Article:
Superbug Fears Mount in Texas After Deaths at UCLA
By Gloria Fan
Texas hospitals and clinics have reported more than 500 suspected cases of drug-resistant “superbug” infections in the past year, typically caused during endoscopies performed using a sophisticated but hard-to-clean instrument.
Superbugs, a common name for CRE bacteria, are resistant to the latest antibiotics and kill nearly half of all infected patients, according to the federal Centers for Disease Control and Prevention.
In March, the Ronald Reagan UCLA Medical Center in Los Angeles reported seven confirmed cases and two deaths from CRE, triggering nationwide concern about the medical procedures that spread these infections.
“CRE is an organism that’s resistant to some of the best antibiotics,” said Dr. Alfred Lea, the infectious diseases clinic director at the University of Texas Medical Branch in Galveston. “If you’re healthy, the likelihood of you getting the superbug is extremely low. The likelihood is different if you’re a patient with a more serious case.”
Infections can occur when doctors insert fiber-optic instruments called duodenoscopes through patients’ mouths into their bodies. Tiny cameras in the scopes allow doctors to examine the small intestine and ducts in the liver, pancreas and gallbladder. The equipment is used in 500,000 procedures a year, typically in hospitals, according to the U.S. Food and Drug Administration.
“Doctors who use these scopes are usually looking for something pretty serious, such as a gallstone or a tumor,” Lea said.
But the scopes are also difficult to clean, increasing the chances of infection. The earliest CRE infections were reported in 2011.
“There are two parts to cleaning these scopes. You have to first clean it, and then you have to sterilize it,” Lea said. “This is not a piece of equipment that you can just put into an incubator, heat it up and then have it cleaned in a few minutes.”
After the UCLA outbreak, the FDA issued new standards for cleaning and reprocessing duodenoscopes, changing guidelines that had been in place since 1996.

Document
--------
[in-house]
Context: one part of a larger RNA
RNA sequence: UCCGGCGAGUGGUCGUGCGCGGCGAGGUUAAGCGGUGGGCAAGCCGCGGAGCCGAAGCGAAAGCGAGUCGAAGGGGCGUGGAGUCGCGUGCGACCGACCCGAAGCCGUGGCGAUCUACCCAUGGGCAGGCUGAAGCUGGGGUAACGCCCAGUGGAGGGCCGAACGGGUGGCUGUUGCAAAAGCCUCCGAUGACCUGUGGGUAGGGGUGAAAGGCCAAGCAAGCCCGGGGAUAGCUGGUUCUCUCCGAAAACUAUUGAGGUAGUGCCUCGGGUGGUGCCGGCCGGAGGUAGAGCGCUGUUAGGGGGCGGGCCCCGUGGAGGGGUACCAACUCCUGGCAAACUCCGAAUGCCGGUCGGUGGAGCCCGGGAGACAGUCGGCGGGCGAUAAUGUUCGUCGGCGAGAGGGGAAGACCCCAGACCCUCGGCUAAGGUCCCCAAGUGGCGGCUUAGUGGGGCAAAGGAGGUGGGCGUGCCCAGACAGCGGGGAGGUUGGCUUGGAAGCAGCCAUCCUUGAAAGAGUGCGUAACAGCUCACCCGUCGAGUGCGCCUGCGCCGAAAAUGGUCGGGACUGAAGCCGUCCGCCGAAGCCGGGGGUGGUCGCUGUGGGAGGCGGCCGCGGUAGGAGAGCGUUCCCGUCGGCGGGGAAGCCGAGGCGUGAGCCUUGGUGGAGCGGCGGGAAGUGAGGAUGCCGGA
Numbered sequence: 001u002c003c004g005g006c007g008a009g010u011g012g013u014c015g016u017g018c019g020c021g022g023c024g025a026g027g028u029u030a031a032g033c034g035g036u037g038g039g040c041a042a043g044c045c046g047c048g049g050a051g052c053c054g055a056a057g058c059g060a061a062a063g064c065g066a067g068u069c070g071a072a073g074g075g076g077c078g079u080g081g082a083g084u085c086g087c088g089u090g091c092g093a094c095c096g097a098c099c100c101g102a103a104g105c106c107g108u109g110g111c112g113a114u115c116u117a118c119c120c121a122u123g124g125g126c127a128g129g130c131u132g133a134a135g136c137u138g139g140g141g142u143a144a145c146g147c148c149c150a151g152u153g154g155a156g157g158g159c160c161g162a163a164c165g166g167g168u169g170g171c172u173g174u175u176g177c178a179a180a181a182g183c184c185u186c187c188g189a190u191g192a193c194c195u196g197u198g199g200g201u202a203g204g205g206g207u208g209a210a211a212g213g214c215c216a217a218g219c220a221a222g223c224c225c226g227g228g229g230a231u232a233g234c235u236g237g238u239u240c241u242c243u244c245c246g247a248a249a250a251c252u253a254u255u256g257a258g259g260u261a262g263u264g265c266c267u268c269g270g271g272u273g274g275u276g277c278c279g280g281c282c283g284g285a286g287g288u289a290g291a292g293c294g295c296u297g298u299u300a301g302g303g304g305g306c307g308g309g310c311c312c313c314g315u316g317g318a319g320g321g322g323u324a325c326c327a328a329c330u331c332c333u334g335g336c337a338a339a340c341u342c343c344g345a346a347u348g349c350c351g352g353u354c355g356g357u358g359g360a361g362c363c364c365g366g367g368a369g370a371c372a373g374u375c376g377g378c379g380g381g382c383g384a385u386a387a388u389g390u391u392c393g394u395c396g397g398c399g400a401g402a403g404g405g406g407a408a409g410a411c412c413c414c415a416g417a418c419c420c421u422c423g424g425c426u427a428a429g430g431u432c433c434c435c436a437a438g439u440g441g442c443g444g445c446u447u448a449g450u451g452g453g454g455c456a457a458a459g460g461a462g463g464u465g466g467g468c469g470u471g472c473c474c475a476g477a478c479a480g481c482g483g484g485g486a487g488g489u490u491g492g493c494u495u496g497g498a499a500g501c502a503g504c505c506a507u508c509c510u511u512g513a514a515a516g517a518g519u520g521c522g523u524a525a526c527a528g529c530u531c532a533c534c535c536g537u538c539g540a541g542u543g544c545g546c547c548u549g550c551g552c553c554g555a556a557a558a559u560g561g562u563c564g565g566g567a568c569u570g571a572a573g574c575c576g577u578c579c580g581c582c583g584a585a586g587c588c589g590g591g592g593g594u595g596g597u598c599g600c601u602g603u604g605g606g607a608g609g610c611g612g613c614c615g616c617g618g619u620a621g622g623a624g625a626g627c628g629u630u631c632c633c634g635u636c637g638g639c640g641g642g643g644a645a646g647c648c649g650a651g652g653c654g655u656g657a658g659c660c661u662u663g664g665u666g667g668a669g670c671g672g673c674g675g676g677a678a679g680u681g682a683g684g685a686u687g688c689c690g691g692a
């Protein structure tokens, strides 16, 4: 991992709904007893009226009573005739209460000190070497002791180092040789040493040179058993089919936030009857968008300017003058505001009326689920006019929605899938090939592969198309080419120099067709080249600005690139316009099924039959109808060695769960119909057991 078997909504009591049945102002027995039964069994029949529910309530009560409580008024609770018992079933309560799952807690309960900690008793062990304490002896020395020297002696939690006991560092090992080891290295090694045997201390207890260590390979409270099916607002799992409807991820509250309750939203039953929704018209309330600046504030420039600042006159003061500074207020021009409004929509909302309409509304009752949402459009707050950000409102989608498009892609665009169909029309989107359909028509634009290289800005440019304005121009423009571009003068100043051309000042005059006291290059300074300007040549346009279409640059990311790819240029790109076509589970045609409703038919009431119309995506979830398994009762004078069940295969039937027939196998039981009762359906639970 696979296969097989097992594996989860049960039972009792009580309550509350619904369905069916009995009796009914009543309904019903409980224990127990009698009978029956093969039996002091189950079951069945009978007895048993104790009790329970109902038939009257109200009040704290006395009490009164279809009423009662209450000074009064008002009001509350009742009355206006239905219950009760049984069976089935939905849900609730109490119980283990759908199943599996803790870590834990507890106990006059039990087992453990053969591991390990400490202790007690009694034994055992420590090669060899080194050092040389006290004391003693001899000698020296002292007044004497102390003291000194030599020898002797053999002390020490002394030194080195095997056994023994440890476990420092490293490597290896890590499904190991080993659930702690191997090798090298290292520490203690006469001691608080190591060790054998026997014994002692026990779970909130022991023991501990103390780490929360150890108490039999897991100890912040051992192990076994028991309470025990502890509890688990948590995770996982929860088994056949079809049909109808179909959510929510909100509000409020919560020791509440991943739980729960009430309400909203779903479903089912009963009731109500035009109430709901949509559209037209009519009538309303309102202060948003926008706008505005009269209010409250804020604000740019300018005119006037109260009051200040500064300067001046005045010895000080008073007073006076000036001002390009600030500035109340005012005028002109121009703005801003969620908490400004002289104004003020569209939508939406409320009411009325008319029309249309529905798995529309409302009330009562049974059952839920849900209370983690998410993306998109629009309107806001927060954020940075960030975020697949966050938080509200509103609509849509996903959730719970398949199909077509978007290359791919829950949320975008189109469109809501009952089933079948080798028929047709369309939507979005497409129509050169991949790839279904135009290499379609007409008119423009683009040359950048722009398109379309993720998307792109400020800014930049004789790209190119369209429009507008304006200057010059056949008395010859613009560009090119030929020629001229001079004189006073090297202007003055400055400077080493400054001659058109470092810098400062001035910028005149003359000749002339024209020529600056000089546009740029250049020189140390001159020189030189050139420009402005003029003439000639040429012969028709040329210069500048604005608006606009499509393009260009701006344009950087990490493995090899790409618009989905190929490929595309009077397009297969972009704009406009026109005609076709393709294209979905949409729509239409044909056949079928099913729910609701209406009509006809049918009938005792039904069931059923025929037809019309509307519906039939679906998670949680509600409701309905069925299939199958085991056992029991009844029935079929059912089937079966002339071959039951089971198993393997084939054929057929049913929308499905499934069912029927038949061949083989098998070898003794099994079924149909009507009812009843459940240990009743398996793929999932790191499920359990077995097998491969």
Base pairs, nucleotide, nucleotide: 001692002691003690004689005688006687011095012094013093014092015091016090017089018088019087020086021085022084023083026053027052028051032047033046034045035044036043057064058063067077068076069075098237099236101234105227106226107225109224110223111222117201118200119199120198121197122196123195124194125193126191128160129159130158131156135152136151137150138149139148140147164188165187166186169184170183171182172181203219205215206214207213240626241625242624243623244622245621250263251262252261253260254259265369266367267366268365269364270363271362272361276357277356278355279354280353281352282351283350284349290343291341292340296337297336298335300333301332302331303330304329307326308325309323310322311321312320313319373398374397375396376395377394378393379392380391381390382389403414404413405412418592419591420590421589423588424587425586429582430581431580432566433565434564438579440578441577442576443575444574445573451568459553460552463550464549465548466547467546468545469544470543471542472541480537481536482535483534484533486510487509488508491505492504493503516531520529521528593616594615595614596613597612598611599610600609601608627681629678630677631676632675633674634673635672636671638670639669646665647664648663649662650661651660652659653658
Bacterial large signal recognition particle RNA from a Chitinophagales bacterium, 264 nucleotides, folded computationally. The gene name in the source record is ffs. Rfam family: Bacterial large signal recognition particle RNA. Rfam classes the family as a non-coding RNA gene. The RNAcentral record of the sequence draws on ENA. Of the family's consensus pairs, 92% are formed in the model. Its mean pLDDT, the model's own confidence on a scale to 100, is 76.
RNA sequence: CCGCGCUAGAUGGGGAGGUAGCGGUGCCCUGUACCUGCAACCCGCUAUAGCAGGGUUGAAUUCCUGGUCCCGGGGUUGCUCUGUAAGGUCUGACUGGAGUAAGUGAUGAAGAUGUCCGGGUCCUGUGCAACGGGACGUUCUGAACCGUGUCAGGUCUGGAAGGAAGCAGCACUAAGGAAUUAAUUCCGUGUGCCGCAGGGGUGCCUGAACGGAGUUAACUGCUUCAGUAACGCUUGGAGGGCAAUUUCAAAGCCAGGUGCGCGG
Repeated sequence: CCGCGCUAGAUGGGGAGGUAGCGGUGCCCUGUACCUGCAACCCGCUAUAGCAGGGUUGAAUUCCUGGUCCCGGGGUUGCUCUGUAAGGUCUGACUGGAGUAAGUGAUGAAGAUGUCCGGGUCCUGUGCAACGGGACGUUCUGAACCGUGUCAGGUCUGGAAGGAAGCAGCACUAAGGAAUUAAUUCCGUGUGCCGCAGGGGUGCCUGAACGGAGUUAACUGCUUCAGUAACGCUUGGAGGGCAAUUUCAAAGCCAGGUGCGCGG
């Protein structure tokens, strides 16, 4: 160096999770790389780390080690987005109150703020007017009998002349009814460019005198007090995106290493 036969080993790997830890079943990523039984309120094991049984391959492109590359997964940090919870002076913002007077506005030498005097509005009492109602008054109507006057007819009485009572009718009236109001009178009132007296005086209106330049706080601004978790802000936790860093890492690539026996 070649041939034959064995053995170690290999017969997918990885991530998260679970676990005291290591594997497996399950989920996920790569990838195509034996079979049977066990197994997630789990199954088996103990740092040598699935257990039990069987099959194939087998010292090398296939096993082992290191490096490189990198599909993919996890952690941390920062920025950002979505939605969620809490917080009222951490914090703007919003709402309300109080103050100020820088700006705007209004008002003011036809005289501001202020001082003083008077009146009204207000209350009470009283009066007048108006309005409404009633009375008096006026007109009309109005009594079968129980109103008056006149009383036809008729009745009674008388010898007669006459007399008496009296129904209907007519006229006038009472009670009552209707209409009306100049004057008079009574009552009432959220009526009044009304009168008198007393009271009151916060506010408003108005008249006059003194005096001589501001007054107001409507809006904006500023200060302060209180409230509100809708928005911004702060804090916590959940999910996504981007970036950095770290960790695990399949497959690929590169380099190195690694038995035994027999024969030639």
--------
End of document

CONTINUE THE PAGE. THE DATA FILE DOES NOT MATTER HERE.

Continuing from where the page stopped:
“The current guidance provides more detailed recommendations regarding use of cleaning and lubricating agents, visual inspection and drying, which were not addressed in the 1996 guidance,” said Jennifer Dodson, an FDA press officer.
Manufacturers issue their own cleaning guidelines.
All three manufactures – Fujifilm, Olympus and Pentax – have redesigned their scopes to make cleaning easier and reduce the likelihood of spreading bacteria from one patient to another. The FDA has approved the designs from Fujifilm and Pentax, and the new scopes are in use. Olympus still needs FDA approval before it can introduce its redesign.
Olympus is the manufacturer of the scope held responsible for the outbreak at UCLA.
Mark Miller, vice president of corporate and medical communications at Olympus, said this model was particularly difficult to clean. “While all endoscopes, including duodenoscopes, require thorough reprocessing after patient use in order to be safe, the Olympus … requires careful attention to cleaning and reprocessing steps, including meticulous manual cleaning, for effective reprocessing,” he said.
Several states have their own guidelines for cleaning such instruments. Texas does not, but it has advised all hospitals and clinics to follow the new federal standards, said Chris Van Duesen, press officer at the Texas Department of State Health Services. A spokesperson for St. David’s Healthcare confirmed that the center follows all federal recommendations regarding the reprocessing of duodenoscopes. Seton Healthcare Family declined to comment.
In April 2014, Texas made it mandatory for all suspected CRE cases to be reported to the health services department. Among the major counties, 160 probable cases have been reported from Harris County , 29 from Bexar County, six from Dallas County and five from Travis County. None of these cases have been confirmed, Van Duesen said.
Lea said hospitals should undertake extensive measures to deal with CRE cases.
“We will have them go through surveillance cultures, swab them and see what’s there,” Lea said. “If it’s serious, I’ll put them in isolation where we monitor him.”
Treatment is costly and can take 10 days to two weeks. Older antibiotics generally work because the CRE has developed resistance only to newer drugs, Lea said.
The outbreak at UCLA spurred the White House to announce a “national action plan for combating antibiotic-resistant bacteria” in March. The plan aims to cut down CRE infections acquired during hospitalization by 60 percent by the year 2020.